Grant chuckled merrily. "It seems I got lost in that storm and haven't found myself yet. Can you tell me something?"

She nodded, her larynx frozen.

"What were you doing with the trin bushes this morning? Those grafts interest me. Do you grow your own trin tea here? In this sandy soil?"

She shook her head, swallowing hard until she could speak. "I've worked the garden into a good loam, mostly using kitchen scraps and manure, but the climate is wrong for good tea—at least that's what the Simes said about my efforts and I suspect they were being charitable."

"Then why cultivate the bushes? Your garden is spectacular enough without them."

"For the flowers I want—" She broke off. What if he laughs at me? She met his eyes again, and a brilliant white calm wakened within her body. The words came tumbling out. "My parents think I gave up long ago, and I let them think that because—well, because the daily fights about it just wore me out. I know how absurd it sounds to them—my trying to grow a mahogany trinrose."

She looked at him defiantly, but oddly enough, he was regarding her without a trace of the usual ridicule. "Have you—have you succeeded yet?"

"No," Ercy admitted. "But this spring, I've made up some new genetic charts and I'm going to start cross-pollinating again. I've got a theory the real key is both chemical and—and—" I can't tell him that!


"Ah, well, it's all very complicated, researching a legend, but Dad always says science is an inherently slow procedure."

She thought she detected an air of relief in him, and wished forlornly that she could zlin his nager. On a sudden leap of intuition, she said, "You know something about the mahogany trinrose, don't you?"

"Oh," he answered in his slow manner, "no, I once had a friend who tried growing them."

She wondered if he spoke slowly to give himself time to choose his words, or if he chose his words because he spoke slowly. "Did your friend ever succeed? Maybe we could compare notes? I keep a thorough scientific journal even though I'm just researching a superstition…"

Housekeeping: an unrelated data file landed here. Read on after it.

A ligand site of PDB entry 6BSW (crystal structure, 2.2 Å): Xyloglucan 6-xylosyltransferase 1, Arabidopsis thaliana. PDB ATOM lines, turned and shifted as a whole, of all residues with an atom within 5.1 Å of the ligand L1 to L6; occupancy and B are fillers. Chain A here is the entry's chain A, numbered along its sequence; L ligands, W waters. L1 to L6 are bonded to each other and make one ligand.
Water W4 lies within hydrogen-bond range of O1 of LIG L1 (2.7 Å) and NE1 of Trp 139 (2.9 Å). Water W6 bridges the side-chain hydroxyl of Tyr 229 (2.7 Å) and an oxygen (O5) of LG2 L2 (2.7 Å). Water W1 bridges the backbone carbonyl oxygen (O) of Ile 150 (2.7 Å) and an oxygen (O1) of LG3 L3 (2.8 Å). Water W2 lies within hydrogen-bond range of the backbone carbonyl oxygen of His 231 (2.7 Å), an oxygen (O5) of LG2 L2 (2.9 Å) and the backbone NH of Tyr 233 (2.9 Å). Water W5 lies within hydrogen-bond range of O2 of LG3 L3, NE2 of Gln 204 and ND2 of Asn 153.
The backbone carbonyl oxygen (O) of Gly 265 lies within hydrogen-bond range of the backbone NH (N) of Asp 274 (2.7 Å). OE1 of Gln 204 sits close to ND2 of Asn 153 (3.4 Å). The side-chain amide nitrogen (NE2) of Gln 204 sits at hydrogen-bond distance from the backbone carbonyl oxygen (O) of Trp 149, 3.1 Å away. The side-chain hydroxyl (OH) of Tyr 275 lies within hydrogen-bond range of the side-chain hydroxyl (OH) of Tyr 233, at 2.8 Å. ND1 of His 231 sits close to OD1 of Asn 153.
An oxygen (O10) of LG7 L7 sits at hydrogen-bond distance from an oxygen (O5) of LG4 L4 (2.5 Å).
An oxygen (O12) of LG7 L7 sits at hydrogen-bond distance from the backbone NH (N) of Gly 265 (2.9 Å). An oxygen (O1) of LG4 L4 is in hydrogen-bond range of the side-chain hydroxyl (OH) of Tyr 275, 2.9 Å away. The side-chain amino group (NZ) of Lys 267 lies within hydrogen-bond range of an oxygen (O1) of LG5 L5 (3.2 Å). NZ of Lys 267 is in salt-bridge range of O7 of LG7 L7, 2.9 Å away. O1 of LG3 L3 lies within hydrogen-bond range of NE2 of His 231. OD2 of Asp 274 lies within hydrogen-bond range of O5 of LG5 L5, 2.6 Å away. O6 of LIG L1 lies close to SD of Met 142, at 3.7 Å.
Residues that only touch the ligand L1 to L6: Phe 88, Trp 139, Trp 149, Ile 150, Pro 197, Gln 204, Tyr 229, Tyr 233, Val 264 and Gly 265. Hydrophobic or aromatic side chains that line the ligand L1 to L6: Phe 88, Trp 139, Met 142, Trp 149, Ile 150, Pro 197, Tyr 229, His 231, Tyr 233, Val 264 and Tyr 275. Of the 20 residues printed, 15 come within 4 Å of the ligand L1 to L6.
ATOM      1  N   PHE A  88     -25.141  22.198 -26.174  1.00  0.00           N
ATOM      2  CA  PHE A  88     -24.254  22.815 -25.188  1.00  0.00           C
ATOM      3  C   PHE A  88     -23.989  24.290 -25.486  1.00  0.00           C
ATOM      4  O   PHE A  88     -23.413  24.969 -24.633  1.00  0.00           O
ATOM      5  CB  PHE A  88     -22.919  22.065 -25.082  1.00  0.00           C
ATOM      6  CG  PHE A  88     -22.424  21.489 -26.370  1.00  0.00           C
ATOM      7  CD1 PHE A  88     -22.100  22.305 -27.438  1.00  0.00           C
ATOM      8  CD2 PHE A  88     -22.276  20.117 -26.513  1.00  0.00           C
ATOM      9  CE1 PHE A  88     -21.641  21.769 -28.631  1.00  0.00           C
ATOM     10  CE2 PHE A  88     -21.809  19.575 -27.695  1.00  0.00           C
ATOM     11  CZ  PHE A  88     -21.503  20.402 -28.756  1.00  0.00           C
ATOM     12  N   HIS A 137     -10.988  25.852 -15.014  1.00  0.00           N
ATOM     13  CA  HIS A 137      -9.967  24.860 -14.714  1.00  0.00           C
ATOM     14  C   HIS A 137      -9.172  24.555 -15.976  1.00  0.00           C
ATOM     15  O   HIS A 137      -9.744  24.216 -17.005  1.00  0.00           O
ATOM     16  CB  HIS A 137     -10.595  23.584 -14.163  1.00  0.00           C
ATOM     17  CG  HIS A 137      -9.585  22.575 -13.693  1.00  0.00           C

"No—no, I don't think that's possible. I've lost touch with him. But what would you do with such a bush if you got one?"

"Take pictures. Publish an article. Try to get some pharmaceutical house to test it. Wouldn't it be something if the legends turn out to be true?"

Slowly, as always, he said, "What—which legend?"

"That even a Sime addicted to the kill—a real junct Sime who's killed for years—the kind you only read about in history books—can survive disjunction and never have to kill again, by using an extract made from the mahogany trinrose."

"There might," said Grant thoughtfully, "be some truth to that legend--but I wouldn't—" He broke off as she met his eyes, hoping he wouldn't scoff as all the others did. "Ercy—have you already chosen to specialize in disjunction?"

"Well—I hadn't really thought about it, but I suppose so. With my father—it seems only natural."

"Your father?"

"He's only technically junct, you know. He could never actually kill any Gen because the scar on his lateral would kill him first. But every so often he does have to take junct style transfers from Im'ran. They both hate it. Dad wants to disjunct so bad he's willing to risk his life. The only thing preventing him is that he has no heir until I change over. He's Sectuib—he can't risk his life unless Zeor is safe. But he wants to."


Words failed at that strange question. "I'm only a child and even I can imagine what it must be like for him being legally barred from functioning as a channel! I'd expect any Donor to understand. Why, the only thing keeping him from dying of entran is his orhuen with Im'."

"I have," said Grant even more slowly than usual, "seen what happens to a Tecton channel who cannot work. Entran is such a sterile word for that—agony." He seemed to pull himself away from a vision and focused on her. "Even though his transfer dependency on Im'ran controls the entran symptoms, he must suffer simply because he's a talented healer barred from healing. But, Ercy—why is it up to you to disrupt the situation? And why in this particular fashion?"

"You remember how he became junct in the first place. It's in all the history books—only half the time they quote the superstition that his junctedness happened simply from transfer with a Distect Gen. Really, it happened because that particular Gen, Distect or not, was his matchmate and was suffering from underdraw. Why not fight superstition with superstition? The mahogany trinrose is just a legend, a fairy story, but if science can find a way to grow one and extract a drug which will ease transfers—then science triumphs over stupidity. People will realize that there's no such thing as 'magic,' only natural laws we don't yet understand. Then they'll stop burning people and rioting against so-called magicians."

"You feel very strongly about that, don't you?"

"Was I shouting? I'm sorry, I get carried away."